There’s a great picture of Erik with his grandma sitting in a large frame on our mantle. I love it because you can tell the two had a really close relationship. There’s something in both of their eyes that’s shared just between the two of them. I like listening to Erik talk about his grandma because it’s so obvious he took a lot of joy out of being around her. One thing he’s constantly talked about was her loaves of bread. Many people have talked about what a great lady she was and they all talk about Nora’s bread. Now I don’t have grandmas that bake – dad’s mom cooked really well but I don’t think I ever had anything she baked, and mom’s mom was not a cook at all, though her mom was and that’s where my mother learned her kitchen skills. All of our recipes are ones that have been repeated over and over again so much that they’re permanently filed in that part of our brains that guides our hands when it comes to cooking. Baking though, is a skill I’ve picked up on my own and one that I’ll keep working to perfect for the rest of my life. Should Erik and I decide to maybe adopt some kids someday or if by some miracle I was able to have one someday, I hope that I’m given the chance to pass these recipes on. I think it’s important and it makes people happy to remember things by way of food. Like when Erik so happily discusses all the good things about his grandma, the stories always culminate in her food. So when I came to a standstill on sandwich bread recipes (I’ve not been totally impressed with many of the ones I’ve tried over the years), I thought it might be time to attempt Erik’s grandma’s famous bread. He remembered she used the water from boiled potatoes and he remembered how they tasted and how, when others used that same recipe, their bread never had whatever it was that Grandma Harmon’s so unique. What I liked about this recipe is that the bread was soft but sturdy, and it didn’t go stale quickly like so many homemade breads tend to. It also has a great flavor that you just can’t get from store bought, and while that’s true of most homemade breads, there really is something truly great about this one. Both Erik and his mom agreed it was the closest replication they’ve ever had to Grandma Harmon’s and if eating it made them happy to remember, then I’m very happy to have baked it.
Grandma Harmon’s Potato Bread
this recipe makes a lot of bread. I have wildly varying sizes of loaf pans and ended up with one good, large loaf, but I also overfilled another loaf pan and made a GIANT, wonky loaf, and one small one. I think if you have uniformly standard sized loaf pans, you could probably get three large loaves out of this. I plan on attempting to halve the recipe one of these days, but I thought my first run should stick strictly to the recipe.
3 cups water left over from boiling potatoes, cooled to lukewarm
1/2 cup butter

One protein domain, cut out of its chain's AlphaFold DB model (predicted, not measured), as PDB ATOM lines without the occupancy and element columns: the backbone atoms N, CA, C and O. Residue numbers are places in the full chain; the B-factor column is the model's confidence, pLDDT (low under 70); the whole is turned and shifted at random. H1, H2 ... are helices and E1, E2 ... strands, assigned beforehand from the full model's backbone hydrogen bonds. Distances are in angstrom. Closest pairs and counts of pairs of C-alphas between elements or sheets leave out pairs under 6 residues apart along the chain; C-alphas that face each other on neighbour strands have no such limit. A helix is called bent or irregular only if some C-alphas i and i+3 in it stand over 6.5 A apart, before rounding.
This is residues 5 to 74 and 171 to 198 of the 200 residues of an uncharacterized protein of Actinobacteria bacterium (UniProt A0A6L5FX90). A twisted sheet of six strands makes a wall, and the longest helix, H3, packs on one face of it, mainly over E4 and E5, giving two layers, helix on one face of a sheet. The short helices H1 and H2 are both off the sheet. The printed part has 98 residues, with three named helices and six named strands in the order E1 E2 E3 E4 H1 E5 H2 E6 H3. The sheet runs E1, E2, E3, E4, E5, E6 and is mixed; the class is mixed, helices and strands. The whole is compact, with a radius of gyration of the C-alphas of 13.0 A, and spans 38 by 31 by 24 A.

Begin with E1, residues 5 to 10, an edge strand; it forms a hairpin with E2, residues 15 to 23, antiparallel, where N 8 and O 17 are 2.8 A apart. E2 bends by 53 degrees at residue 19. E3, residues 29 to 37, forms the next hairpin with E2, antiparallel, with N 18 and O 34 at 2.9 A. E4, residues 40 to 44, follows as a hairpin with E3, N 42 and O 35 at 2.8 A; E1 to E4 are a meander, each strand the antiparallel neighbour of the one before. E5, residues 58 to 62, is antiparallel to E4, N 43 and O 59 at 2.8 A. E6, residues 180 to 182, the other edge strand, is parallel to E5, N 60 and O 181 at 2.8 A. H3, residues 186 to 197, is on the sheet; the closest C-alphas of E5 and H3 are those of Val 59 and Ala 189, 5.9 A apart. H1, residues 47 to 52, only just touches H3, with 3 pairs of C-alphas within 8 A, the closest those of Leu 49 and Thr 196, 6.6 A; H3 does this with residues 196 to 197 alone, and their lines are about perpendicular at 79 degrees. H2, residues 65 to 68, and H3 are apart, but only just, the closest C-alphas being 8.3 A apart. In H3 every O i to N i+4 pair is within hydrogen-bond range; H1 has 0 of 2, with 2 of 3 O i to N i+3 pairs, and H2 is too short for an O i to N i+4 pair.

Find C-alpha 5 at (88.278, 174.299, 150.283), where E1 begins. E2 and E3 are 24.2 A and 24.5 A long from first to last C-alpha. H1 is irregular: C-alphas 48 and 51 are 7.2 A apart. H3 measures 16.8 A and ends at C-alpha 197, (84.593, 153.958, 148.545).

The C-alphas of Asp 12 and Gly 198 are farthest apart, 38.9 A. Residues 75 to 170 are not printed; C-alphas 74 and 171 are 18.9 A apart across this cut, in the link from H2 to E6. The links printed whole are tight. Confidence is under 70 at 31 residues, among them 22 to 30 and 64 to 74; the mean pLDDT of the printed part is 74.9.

1 cup warm water
1 Tablespoon of yeast (I used my instant yeast)
1/2 cup powdered milk (I did indeed buy actual powdered milk for this, though I think I’m going to play with substituting actual milk)
1/4 cup sugar, or a really generous Tablespoon of honey
2 Tablespoons salt
8 (or more) cups flour
Heat the potato water and the butter together in saucepan until the butter melts. Cool to lukewarm. Meanwhile, combine the cup of warm tap water with the yeast and set aside. I performed this step even though I used instant yeast and it was just fine. Add the yeast mixture to the butter mixture and make sure both are just barely warm, so we don’t kill the yeast. Add the powdered milk, sugar, and salt and mix well. Add in your flour one cup at a time until you get a cohesive, slightly sticky dough. I ended up needing more than 8 cups, but I think this will probably vary depending on the weather and altitude. Turn the dough onto a lightly floured surface and knead 100 times. Place in a greased bowl (a large one!), cover, and let it rise until doubled, at least an hour. Knead the dough 100 times again, place back in the bowl and re-cover, and let it rise another hour. After the second rise, divide the dough and shape into loaves. Again, you’ll have to adjust this step according to what loaf pans you have. If you have small ones and want small loaves, just put enough dough in to fill the pan about halfway. I’ve gotten good at eyeballing how much dough to place in so that it raises over the edges of the pan like sandwich loaves are supposed to. Use your best judgment. Place the shaped loaves into greased loaf pans. Cover and let them rise another hour or so, until the dough raises at least an inch or so over the tops of the pans. You want these to be nice and puffy. Preheat your oven to 375 and bake the loaves for 45 minutes, until they are golden brown and sound hollow when tapped. Turn them out of their pans and let them cool a bit before slicing them up. I stored mine in regular plastic grocery bags and they didn’t start to stale until about four days later. When that happens, just make toast, man.
Just a note about those potatoes: I was worried about dicing up and boiling a lot of potatoes because I didn’t know how I was going to use them up, but we found that if you boil them til they’re barely fork tender (not mushy), then store the potatoes in the fridge, you can fry them up in oil until they’re brown and crisp on the outside and use them for breakfast potatoes. These are delightful because the insides are super creamy and soft and the outside is crisp and wonderful.